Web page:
Going to LVM for performance and graceful failures.

A few things happened in the world of the 12 USB drive netbook ceph node. Basically the netbook wasn't up to the job. Under any kind of reasonable stress (such fifteen parallel untars of the kernel sources to and from ceph-filesystem) the node would spiral into cluster thrush. The major problem appeared to be OSDs being swapped out to virtual memory and timing out.

Aside: my install of debian (Wheezy) came with a 3.2 kernel. Ceph likes a kernel version 3.16 or greater. I complied a kernel that was 3.14 since it was marked as longterm supported. My tip is to do this before you install ceph. Doing it afterwards resulted in kernel feature mismatches with some of my OSDs.

Back to the main problem. My USB configuration had introduced a new failure and performance domain. The AspireOne netbook has three USB ports - each of which I attached a hub and each hub has four usb keys: three hubs times four USB drives is 12 drives total. Ideally I'd like to alter the crush map so that PGs don't replicate on the same USB hub. This looked easy enough in ceph ... edit the crushmap and introduce a bucket type called "bus" that sat between "osd" and "host" then change the default chooseleaf type to bus.

It turns out there was an easier way to solve both my problems: LVM. The Linux Volume Manager joins block devices together into a single logical volume. LVM can also stripe data from logical volumes across multiple devices. However, it does mean that if a single USB key fails then the whole logical volume fails too ... and that OSD goes down. I can live with that.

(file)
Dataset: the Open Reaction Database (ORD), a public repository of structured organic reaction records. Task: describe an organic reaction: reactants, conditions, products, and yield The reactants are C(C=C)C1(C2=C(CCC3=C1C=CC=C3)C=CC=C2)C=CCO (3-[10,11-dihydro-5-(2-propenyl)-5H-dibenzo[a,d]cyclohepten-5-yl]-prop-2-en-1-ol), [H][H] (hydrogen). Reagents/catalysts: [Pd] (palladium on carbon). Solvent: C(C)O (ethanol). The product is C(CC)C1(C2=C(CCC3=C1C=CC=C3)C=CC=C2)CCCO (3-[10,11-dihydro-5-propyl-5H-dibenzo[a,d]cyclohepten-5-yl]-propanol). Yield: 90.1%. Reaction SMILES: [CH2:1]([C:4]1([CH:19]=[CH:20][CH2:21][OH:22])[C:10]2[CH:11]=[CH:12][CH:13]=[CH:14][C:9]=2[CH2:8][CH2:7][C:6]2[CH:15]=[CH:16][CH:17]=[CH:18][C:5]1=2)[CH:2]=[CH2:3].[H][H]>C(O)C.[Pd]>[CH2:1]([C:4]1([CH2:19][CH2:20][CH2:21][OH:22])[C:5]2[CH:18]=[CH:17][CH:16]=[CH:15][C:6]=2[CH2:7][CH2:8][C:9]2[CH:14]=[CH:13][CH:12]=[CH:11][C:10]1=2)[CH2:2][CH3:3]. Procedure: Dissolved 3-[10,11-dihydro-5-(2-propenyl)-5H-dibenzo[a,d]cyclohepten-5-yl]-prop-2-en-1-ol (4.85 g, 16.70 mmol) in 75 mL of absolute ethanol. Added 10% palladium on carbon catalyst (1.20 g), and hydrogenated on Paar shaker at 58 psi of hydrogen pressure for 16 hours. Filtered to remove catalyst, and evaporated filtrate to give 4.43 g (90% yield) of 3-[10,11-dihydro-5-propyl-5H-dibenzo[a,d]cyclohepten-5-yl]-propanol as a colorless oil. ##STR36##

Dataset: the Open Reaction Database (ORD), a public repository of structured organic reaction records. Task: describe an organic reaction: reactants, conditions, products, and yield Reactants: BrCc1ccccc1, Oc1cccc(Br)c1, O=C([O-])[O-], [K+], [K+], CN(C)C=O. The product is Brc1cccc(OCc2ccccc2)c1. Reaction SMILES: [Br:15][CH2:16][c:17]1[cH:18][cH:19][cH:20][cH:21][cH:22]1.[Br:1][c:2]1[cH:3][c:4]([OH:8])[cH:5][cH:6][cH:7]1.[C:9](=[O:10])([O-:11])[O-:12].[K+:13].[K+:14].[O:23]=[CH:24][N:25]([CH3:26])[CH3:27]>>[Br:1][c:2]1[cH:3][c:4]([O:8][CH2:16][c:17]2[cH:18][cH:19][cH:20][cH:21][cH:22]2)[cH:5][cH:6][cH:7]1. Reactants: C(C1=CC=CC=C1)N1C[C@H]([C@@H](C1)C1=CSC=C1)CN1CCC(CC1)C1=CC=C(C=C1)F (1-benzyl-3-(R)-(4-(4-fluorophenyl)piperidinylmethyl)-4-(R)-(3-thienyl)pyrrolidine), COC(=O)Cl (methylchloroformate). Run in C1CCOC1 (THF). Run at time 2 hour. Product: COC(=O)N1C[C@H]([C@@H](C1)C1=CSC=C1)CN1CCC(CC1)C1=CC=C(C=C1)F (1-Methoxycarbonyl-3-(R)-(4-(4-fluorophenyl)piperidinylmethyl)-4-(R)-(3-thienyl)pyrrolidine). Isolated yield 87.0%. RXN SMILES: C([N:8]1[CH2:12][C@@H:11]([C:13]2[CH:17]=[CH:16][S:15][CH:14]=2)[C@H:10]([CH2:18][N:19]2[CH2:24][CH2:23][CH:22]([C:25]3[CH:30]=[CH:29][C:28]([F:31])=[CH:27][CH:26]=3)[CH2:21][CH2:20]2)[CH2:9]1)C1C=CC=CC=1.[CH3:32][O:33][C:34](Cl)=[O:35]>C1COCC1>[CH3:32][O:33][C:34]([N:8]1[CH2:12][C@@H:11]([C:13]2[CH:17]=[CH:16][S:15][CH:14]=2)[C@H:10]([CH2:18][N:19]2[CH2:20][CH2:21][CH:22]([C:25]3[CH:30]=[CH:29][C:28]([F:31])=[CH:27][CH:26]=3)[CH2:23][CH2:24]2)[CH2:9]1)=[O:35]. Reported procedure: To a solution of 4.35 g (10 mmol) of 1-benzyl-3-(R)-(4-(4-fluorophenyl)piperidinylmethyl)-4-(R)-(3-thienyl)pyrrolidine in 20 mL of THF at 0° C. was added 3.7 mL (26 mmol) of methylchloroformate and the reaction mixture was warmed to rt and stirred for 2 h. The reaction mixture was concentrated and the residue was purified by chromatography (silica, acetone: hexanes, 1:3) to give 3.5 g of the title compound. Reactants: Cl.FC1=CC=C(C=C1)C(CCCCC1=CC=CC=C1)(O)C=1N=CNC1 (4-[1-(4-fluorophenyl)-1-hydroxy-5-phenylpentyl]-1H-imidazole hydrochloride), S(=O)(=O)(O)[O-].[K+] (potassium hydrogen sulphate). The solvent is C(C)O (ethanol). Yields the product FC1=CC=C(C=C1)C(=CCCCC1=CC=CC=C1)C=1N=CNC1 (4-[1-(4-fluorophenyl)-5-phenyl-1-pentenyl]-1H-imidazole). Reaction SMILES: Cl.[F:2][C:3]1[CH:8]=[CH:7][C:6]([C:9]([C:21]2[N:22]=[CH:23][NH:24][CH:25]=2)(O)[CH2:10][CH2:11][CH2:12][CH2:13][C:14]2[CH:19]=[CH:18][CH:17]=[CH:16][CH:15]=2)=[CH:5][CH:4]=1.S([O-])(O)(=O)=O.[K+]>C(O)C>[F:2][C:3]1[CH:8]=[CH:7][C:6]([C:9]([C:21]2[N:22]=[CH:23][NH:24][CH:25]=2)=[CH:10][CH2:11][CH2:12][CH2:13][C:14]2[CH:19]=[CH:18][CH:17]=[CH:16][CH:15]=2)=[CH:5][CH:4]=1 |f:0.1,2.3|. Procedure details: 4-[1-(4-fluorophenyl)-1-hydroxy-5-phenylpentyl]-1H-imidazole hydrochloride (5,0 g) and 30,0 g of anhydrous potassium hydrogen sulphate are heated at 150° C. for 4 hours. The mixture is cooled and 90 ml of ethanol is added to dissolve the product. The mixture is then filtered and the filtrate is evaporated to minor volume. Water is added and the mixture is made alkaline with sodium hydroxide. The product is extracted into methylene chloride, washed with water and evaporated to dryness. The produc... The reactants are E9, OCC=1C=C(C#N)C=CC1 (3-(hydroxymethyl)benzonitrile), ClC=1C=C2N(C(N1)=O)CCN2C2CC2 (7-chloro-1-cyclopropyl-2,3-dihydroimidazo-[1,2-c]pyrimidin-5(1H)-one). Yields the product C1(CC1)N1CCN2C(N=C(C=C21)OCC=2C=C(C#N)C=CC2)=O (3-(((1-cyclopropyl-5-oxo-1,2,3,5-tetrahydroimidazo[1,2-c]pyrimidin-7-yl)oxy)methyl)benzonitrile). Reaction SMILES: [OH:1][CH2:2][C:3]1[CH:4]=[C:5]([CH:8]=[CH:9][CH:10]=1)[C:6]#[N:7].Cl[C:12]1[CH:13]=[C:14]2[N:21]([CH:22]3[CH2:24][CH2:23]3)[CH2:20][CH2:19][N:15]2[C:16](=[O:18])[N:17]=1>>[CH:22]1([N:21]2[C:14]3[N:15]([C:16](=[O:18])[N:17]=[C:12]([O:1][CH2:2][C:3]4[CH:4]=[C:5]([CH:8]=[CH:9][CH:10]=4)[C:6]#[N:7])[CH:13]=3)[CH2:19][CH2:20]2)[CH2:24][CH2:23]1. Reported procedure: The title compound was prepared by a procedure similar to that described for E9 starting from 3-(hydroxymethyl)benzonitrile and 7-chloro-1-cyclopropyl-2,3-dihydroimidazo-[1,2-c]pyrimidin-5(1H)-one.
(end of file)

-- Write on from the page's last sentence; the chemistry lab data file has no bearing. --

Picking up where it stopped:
Identical looking flash drives are impossible to match with linux block devices in the /dev folder. I am running ceph so it was just easier to pull a USB key, see what OSD died and find what device was associated with it. I let the cluster heal in between each pull of a USB drive until I have a hub's worth of flash-keys pulled. I then worked a USB-hub at a time: bringing the new LVM-backed OSD into ceph before working on the next hub. Details follow.

Bring down the devices and remove them from ceph. Use
ceph osd crush remove id
ceph osd down id
ceph osd rm id
. Then stop the OSD process with
/etc/init.d/ceph stop osd.id
. It pays also to tidy up the authentication keys with
ceph auth del osd.id
or you'll have problems later. You can then safely unmount the device and then get hacking with your favourite partition editor.

There are good resources for LVM online. The basics are: setup an LVM partition on your devices. Use
on each LVM partition to let LVM know this is a physical volume. Then create volume groups using
- I made a different volume group per USB hub. Then you can make the logical volume (i.e. the thing used by the OSD) from space on a volume group
. The hierachy is: pv-physical volumes, vg-volume groups, lv-logical volumes. I used the
option on
to have LVM stripe data across the USB keys because parallelism. If you've noticed a pattern in the create commands then bonus: the list commands follow the same pattern
. Format the logical volume using your favourite filesystem, though ceph prefers XFS (maybe BTRFS).

Once the logical volume is formatted then it's time to bring it back into ceph. I tried to do things the hard way and then gave up and used ceph-deploy instead. The commands used are described here.

A disadvantage with this setup is that LVM tends to scan for volumes before the USB drives are visible so the drives would not automount. I solved this with a custom init.d script. While in /etc I also changed inittab to load
ceph -w
onto tty1 so that the machine boots directly into a status console.

The performance is much faster with the new 4_LVMx3_OSD configuration compared with the 12_OSD cluster. Write speeds are almost double with RADOS puts of multi-megabyte objects. There is almost zero swapfile activity too.

I hope to soon test ceph filesystem performance on this setup before adding another node or two. I've glossed over many steps so let me know in the comments if you'd like details on any part of the process.

(I also wrote about the 12 USB drive OSD cluster with a particular focus on the ceph.conf settings)